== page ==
Twelve years ago Puff Daddy (a/k/a P. Diddy) released his hit song, “It’s All about the Benjamins,” referring to Benjamin Franklin’s image on the $ 100 bill. While I don’t always understand the slang used in rap songs, the message in this particular lyric is pretty clear: If you don’t have money, you’re not a “playa.” In the same song, Diddy goes on to ask, “You want to be a baller? A shot caller?” Well, you’d better make some money. And one of America’s big problems is that our representatives in D.C. want to be shot callers…but they’re calling all the wrong shots for all the wrong reasons.
This election, pretty much the entire country is in agreement that it’s all about the Benjamins, or more accurately, the lack thereof. In poll after poll, Americans rate the number one issue in this election as the economy. James Carville’s famous line, “It’s the economy, stupid,” has come back into fashion. Rasmussen shows that only 32% of Americans believe that we are on the right track.
Economic indicators paint a less-than-rosy picture for the future of America. The massive mortgage meltdown is surely not helping consumer confidence. Baby Boomers, who have always had pretty much everything that they’ve ever wanted, are asking the same question that was asked of President Obama by Velma Hart, “Is this my new reality?”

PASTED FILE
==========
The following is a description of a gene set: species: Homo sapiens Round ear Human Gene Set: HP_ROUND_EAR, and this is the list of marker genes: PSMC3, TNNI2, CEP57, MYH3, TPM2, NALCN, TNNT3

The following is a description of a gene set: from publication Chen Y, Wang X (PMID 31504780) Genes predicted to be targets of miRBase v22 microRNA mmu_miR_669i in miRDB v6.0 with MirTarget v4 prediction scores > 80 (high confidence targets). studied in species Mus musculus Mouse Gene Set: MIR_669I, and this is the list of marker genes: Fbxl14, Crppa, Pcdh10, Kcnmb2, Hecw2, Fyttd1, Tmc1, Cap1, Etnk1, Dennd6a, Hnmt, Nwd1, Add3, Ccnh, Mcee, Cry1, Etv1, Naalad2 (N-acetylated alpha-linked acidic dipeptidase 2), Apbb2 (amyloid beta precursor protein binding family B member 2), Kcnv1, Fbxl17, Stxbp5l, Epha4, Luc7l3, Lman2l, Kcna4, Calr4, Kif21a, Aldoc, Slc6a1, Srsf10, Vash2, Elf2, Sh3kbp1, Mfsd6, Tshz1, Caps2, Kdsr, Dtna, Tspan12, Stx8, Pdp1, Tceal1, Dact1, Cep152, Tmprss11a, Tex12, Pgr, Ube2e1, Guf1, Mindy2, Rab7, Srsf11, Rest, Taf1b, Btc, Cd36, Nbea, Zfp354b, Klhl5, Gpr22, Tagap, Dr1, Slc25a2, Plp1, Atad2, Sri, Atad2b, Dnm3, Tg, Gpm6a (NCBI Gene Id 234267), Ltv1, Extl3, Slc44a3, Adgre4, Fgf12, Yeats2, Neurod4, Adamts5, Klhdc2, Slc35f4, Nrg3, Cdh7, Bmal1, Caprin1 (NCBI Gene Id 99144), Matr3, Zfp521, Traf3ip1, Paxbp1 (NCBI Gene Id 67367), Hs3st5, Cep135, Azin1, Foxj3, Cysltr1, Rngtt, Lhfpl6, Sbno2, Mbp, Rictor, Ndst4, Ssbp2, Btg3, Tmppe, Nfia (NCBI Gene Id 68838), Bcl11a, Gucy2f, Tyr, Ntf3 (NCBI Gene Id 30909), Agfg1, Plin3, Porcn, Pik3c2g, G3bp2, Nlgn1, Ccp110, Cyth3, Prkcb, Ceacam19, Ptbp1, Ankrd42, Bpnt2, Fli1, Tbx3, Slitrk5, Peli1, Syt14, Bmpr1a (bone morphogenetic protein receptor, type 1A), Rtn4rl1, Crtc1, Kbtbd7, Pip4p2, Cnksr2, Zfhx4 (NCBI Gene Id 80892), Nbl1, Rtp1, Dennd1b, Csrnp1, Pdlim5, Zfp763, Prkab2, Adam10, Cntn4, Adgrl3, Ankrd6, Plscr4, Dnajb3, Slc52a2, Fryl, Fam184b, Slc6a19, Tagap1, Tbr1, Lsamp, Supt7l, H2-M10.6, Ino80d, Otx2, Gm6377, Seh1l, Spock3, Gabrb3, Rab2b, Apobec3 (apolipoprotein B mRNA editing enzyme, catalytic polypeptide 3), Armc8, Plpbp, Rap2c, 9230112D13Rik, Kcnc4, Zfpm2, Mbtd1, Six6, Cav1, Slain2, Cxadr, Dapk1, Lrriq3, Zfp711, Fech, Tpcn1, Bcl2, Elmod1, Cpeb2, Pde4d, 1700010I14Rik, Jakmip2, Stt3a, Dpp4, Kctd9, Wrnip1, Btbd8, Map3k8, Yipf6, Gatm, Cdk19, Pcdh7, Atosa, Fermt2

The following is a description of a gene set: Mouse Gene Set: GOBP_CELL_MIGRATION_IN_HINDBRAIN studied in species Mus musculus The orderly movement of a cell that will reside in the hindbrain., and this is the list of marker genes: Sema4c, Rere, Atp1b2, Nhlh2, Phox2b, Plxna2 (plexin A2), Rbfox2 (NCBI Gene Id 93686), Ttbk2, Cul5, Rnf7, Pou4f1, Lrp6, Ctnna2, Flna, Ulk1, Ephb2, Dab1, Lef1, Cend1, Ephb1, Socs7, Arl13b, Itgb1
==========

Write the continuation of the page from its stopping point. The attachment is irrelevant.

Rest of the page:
It may be that Boomers can no longer expect to live in an expensive house, drive an expensive car, eat at expensive restaurants, and go on expensive vacations. As Dave Ramsey preaches, it’s time to “Act your wage.” Americans are going to have to start, perhaps for the first time in their adult lives, living within their means. Our children and grandchildren’s prospects have dimmed considerably under the mountain of federal debt and unfunded liabilities.
Our politicians have sold us down the river with their assurances that everything is under control. On the contrary, our national debt is so large and growing so fast that it is unfathomable - $ 13 trillion. The only way to remedy this situation is to cut our budget down to bare bones necessities and to allow taxpayers to keep their own money rather than throw it down the government rat hole. This applies to national, state, county and city budgets. Which politicians have the stomach and the backbone to do that? We are living through a crisis of government gone wild: it has become intrusive, incompetent, and negligent. When you vote on November 2, choose carefully. Watch out for those office seekers who are running only because they want to be a shot caller. We need elected officials who will do what’s necessary even if it’s unpopular. Those types of candidates are not “playas”; they seek to serve out of a sense of duty. While the Benjamins are important, this election is about much more than money; it’s about our country’s survival.